A System of Logic, by John Stuart Mill

Table of Contents

Preface to the First Edition.

Preface to the Third and Fourth Editions.


Book I. Of names and propositions.

  1. Of The Necessity Of Commencing With An Analysis Of Language.
  2. Of Names.
  3. Of The Things Denoted By Names.
  4. Of Propositions.
  5. Of The Import Of Propositions.
  6. Of Propositions Merely Verbal.
  7. Of The Nature Of Classification, And The Five Predicables.
  8. Of Definition.

Book II. Of reasoning.

  1. Of Inference, Or Reasoning, In General.
  2. Of Ratiocination, Or Syllogism.
  3. Of The Functions And Logical Value Of The Syllogism.
  4. Of Trains Of Reasoning, And Deductive Sciences.
  5. Of Demonstration, And Necessary Truths.
  6. The Same Subject Continued.
  7. Examination Of Some Opinions Opposed To The Preceding Doctrines.

Book III. Of induction.

  1. Preliminary Observations On Induction In General.
  2. Of Inductions Improperly So Called.
  3. Of The Ground Of Induction.
  4. Of Laws Of Nature.
  5. Of The Law Of Universal Causation.
  6. On The Composition Of Causes.
  7. On Observation And Experiment.
  8. Of The Four Methods Of Experimental Inquiry.
  9. Miscellaneous Examples Of The Four Methods.
  10. Of Plurality Of Causes, And Of The Intermixture Of Effects.
  11. Of The Deductive Method.
  12. Of The Explanation Of Laws Of Nature.
  13. Miscellaneous Examples Of The Explanation Of Laws Of Nature.
  14. Of The Limits To The Explanation Of Laws Of Nature; And Of Hypotheses.
  15. Of Progressive Effects; And Of The Continued Action Of Causes.
  16. Of Empirical Laws.
  17. Of Chance And Its Elimination.
  18. Of The Calculation Of Chances.
  19. Of The Extension Of Derivative Laws To Adjacent Cases.
  20. Of Analogy.
  21. Of The Evidence Of The Law Of Universal Causation.
  22. Of Uniformities Of Co–Existence Not Dependent On Causation.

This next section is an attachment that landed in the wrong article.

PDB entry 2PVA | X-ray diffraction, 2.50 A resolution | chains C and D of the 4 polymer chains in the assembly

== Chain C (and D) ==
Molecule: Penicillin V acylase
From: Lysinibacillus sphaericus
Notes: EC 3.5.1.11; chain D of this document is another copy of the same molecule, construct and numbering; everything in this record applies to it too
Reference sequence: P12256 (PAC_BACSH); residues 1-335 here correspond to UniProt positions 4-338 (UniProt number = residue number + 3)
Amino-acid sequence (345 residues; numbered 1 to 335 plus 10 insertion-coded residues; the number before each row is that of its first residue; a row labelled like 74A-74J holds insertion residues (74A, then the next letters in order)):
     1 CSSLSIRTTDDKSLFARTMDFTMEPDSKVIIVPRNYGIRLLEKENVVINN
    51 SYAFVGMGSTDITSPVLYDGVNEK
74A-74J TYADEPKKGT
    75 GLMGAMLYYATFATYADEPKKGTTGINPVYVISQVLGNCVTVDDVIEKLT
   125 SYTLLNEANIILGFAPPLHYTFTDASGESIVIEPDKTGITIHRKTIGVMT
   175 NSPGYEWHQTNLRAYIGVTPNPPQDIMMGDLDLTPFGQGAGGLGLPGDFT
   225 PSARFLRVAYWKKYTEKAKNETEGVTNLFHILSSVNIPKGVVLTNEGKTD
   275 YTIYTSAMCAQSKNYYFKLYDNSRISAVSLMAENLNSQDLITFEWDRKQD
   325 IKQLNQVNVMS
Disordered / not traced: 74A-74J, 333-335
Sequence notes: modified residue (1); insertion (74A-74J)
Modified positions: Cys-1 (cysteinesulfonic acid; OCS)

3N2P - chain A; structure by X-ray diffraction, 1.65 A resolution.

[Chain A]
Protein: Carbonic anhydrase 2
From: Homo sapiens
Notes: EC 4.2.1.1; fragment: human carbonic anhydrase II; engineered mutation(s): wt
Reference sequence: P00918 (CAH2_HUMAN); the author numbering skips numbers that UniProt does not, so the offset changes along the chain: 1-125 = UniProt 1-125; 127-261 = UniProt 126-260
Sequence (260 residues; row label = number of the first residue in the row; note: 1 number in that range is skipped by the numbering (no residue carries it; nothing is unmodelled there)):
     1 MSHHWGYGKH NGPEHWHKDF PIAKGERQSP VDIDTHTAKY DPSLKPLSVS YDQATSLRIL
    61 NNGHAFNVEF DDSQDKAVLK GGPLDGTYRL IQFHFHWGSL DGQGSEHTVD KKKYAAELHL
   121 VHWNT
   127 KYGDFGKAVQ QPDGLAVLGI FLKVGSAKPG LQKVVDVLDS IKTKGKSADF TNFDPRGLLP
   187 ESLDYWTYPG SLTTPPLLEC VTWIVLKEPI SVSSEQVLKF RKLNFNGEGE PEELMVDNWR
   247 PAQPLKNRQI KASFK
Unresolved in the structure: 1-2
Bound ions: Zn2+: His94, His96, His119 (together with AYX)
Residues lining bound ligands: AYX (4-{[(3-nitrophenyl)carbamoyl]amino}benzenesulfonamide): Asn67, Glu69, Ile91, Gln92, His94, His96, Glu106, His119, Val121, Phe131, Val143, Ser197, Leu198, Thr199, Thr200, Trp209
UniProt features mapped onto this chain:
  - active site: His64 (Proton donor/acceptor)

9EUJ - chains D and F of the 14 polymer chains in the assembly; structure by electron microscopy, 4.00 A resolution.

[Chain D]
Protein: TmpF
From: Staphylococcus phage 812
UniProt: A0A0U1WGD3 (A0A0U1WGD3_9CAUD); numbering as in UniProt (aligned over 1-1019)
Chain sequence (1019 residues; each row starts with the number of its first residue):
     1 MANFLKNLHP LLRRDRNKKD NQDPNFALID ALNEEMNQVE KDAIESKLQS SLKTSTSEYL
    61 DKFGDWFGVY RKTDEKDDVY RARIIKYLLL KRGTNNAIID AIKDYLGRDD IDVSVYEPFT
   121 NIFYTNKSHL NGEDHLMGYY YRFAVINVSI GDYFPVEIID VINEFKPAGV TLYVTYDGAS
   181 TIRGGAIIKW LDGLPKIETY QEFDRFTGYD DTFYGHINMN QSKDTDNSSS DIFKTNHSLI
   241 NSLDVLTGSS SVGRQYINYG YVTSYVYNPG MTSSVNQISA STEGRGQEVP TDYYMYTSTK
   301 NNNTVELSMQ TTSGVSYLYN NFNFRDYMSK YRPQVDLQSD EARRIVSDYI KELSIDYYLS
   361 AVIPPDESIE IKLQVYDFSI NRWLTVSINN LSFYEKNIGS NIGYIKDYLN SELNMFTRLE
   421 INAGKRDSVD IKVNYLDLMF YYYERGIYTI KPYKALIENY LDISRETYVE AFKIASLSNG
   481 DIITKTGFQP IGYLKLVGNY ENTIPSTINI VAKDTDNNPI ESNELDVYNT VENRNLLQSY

23. Of Approximate Generalizations, And Probable Evidence.
  24. Of The Remaining Laws Of Nature.
  25. Of The Grounds Of Disbelief.

Book IV. Of operations subsidiary to induction.

  1. Of Observation And Description.
  2. Of Abstraction, Or The Formation Of Conceptions.
  3. Of Naming, As Subsidiary To Induction.
  4. Of The Requisites Of A Philosophical Language, And The Principles Of Definition.
  5. On The Natural History Of The Variations In The Meaning Of Terms.
  6. The Principles Of A Philosophical Language Further Considered.
  7. Of Classification, As Subsidiary To Induction.
  8. Of Classification By Series.

Book V. On fallacies.

  1. Of Fallacies In General.
  2. Classification Of Fallacies.
  3. Fallacies Of Simple Inspection; Or A Priori Fallacies.
  4. Fallacies Of Observation.
  5. Fallacies Of Generalization.
  6. Fallacies Of Ratiocination.
  7. Fallacies Of Confusion.

Book VI. On the logic of the moral sciences.

  1. Introductory Remarks.
  2. Of Liberty And Necessity.
  3. That There Is, Or May Be, A Science Of Human Nature.
  4. Of The Laws Of Mind.
  5. Of Ethology, Or The Science Of The Formation Of Character.
  6. General Considerations On The Social Science.
  7. Of The Chemical, Or Experimental, Method In The Social Science.
  8. Of The Geometrical, Or Abstract, Method.
  9. Of The Physical, Or Concrete Deductive, Method.
  10. Of The Inverse Deductive, Or Historical, Method.
  11. Additional Elucidations Of The Science Of History.
  12. Of The Logic Of Practice, Or Art; Including Morality And Policy.


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